Go play at these 22 Madison Parks
Check out one of these parks
1. Brittingham Park
The Brittingham Boathouse is the oldest surviving public park building in Madison. It was built in 1910, expanded in 1921, designated a city landmark in 1977 and moved 200 feet to more stable ground along Monona Bay in 2006.
2. Cherokee Marsh
At more than 2,000 acres, the Cherokee Marsh is the largest wetland in Dane County. The marsh is jointly owned by the city, county and Wisconsin Department of Natural Resources, and an active friends group is dedicated to its maintenance.
3. Demetral Park
Near East High School, the 49-acre Demetral Park includes a popular one-acre fence-in dog park and fields for softball and kickball.
4. Elver Park
Elver Park is Madison’s largest community park. With 250 acres, there’s room for hiking trails, lighted cross-country skiing trails, disc golf, basketball and tennis courts, a splash pad and a large sledding hill.
5. Garner Park
Madison Opera stages its Opera in the Park performances at Garner Park. For years the park hosted soapbox derby races.
6. Goodman Park
The Goodman Pool was the first municipal swimming pool when built in 2006. This year it opens on June 13.
7. Henry Vilas Park
Henry Vilas Park was named after the son of former U.S. Senator William F. Vilas, who initially bought 25 acres of Lake Wingra lakefront for use as a public park in 1903. The park later grew to 64 acres. John Nolen suggested the city keep a donated herd of five deer in a stable at Henry Vilas Park in the winter of 1910-11. They were joined the following year by a raccoon, red fox, three groundhogs, an eagle, a flock of sheep and some rodents. In 1983, the city kept the park and transferred the zoo to Dane County.
8. Hiestand Park
The high point at Hiestand Park — often referred to as Radar Hill because it was once home to a U.S. Air Force communications facility — is one of the city’s best sledding hills. The 57.8-acre park also includes a disc golf course and a bike path.
9. Hoyt Park
Restoration of the dozen 1930s-era stone fireplaces at Hoyt Park was made possible through fundraising by Friends of Hoyt Park, a volunteer group founded in 1995 — the same year the park was designated a city landmark.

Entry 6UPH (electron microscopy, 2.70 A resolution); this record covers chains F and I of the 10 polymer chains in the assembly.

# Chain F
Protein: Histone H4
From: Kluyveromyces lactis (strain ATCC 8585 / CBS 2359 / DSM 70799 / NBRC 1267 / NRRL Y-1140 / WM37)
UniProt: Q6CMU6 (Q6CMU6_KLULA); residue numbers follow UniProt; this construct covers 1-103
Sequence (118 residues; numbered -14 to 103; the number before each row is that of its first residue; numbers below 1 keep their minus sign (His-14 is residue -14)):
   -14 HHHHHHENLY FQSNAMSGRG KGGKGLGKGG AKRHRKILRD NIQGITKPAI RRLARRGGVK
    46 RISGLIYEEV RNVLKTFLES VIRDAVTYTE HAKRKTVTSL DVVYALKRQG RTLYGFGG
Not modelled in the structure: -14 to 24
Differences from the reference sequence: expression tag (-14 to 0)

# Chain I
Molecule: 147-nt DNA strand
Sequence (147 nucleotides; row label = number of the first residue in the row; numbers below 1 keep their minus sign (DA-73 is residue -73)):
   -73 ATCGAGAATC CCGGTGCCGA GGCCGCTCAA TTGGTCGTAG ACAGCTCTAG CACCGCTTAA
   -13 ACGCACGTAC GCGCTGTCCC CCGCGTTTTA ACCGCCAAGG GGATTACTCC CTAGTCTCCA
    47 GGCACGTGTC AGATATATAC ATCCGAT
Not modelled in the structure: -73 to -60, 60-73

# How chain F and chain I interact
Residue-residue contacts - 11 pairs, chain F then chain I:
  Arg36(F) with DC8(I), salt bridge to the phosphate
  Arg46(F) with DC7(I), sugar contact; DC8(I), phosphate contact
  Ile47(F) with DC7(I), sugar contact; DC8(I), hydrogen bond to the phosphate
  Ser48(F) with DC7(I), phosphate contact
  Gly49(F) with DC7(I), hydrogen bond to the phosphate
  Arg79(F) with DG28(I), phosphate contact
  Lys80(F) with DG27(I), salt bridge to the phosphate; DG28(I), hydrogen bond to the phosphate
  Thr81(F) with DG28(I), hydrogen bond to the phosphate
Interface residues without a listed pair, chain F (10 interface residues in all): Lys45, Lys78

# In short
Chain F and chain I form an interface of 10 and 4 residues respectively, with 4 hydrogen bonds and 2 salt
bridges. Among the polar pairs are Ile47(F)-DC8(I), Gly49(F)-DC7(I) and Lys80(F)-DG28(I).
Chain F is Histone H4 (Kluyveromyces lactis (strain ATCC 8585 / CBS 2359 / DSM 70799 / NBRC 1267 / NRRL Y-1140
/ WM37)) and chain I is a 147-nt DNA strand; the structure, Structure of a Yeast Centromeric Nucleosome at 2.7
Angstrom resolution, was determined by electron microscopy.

10. Marshall Park
Marshall Park was named after James G. Marshall, who served as the city’s first parks superintendent from 1937 to 1969. It was during his tenure that parkland in Madison grew from 350 acres to more than 3,000 acres. Marshall Park originally consisted of 27 acres bought by the city in 1956. Fifteen acres were added in 1978 and a Holocaust memorial was erected near the bathhouse in 1997.
11. Northeast Park
A cyclocross practice area can be found in the largely wide-open, 230-acre Northeast Park. The park also includes a playground, basketball court and walking path.
12. Olbrich Park
Olbrich Park was named after prominent lawyer Michael Olbrich, who convinced the Madison Parks Foundation to buy shoreline along Starkweather Creek and Lake Monona for use as a park. Olbrich Botanical Gardens and the Bolz Conservatory house more than 750 tropical and subtropical plants and one of only two Thai pavilions in the United States.
13. Olin Park
Olin Park, originally Monona Park, opened in 1919. The Olin Park Pavilion, renovated and restored in 2000, remains the city’s most popular shelter. The park is named after philanthropist John Olin, who was president of the Madison Parks and Pleasure Drive Association from 1892 to 1909. During that period, he helped raise more than $242,000 from ordinary citizens and increased city parkland from 3.5 acres to 229 acres. Olin convinced the city to start issuing bonds for park development in 1903.
14. Orton Park
Orton Park was the city’s only public park outside the capitol grounds until the establishment of Tenney Park in 1899.
15. Picnic Point
Picnic Point, one of Madison’s most popular destinations, is part of the UW–Madison Lakeshore Nature Preserve.
16. Quann Park
Quann Park is an off-leash dog park connected to Goodman Park by the Wingra Creek bike path. Alliant Energy Center uses the park for overflow parking.
17. Quarry Park
Two-plus miles of recently restored mountain bike trail and a pump track at Quarry Park are open to dog walkers and hikers.
18. Tenney Park
In 1899, attorney Daniel Tenney bought 460 feet of frontage along Lake Mendota — what would become Tenney Park — and offered it to the city. The Madison Parks and Pleasure Drive Association raised the money for the city, transforming itself into a de facto city parks department.
19. UW Arboretum
John Nolen’s seminal book “Madison: A Model City,” published in 1911, included “a suggestive plan” with “a really large park” surrounding Lake Wingra — what would become, but not until the 1930s, the 1,200-acre UW Arboretum. Michael Olbrich, a University of Wisconsin regent, brought naturalist Aldo Leopold on board to help with its creation.
20. Warner Park
Warner Park includes a segment of the 1989 Farwell Pleasure Drive and a swimming beach the city bought in 1939. Most of what constitutes the park today was bought in the 1950s. Warner Park is home to the Madison Mallards minor league baseball team. The park also hosted, from 1993 to 2013, the Rhythm & Booms Fourth of July fireworks.
21. Wingra Park
Wingra Park dates back to 1900 when 10 acres were acquired by the Madison Parks and Pleasure Drive Association for a park and boat livery. Canoes, kayaks, paddleboards and pedal boats are still available for rent from the docks.
22. Yahara River Parkway
In 1903, John Olin proposed the city dredge the swampy Yahara River and dedicate its banks as parkland. However, Olin and the parks board would oppose the building of a boathouse designed by a young Frank Lloyd Wright. The stone bridge, built in 1904, was replaced in 2006.
Sources: “Madison: The Illustrated Sesquicentennial History, Volume 1, 1856-1931” by Stu Levitan and Madison’s parks website.
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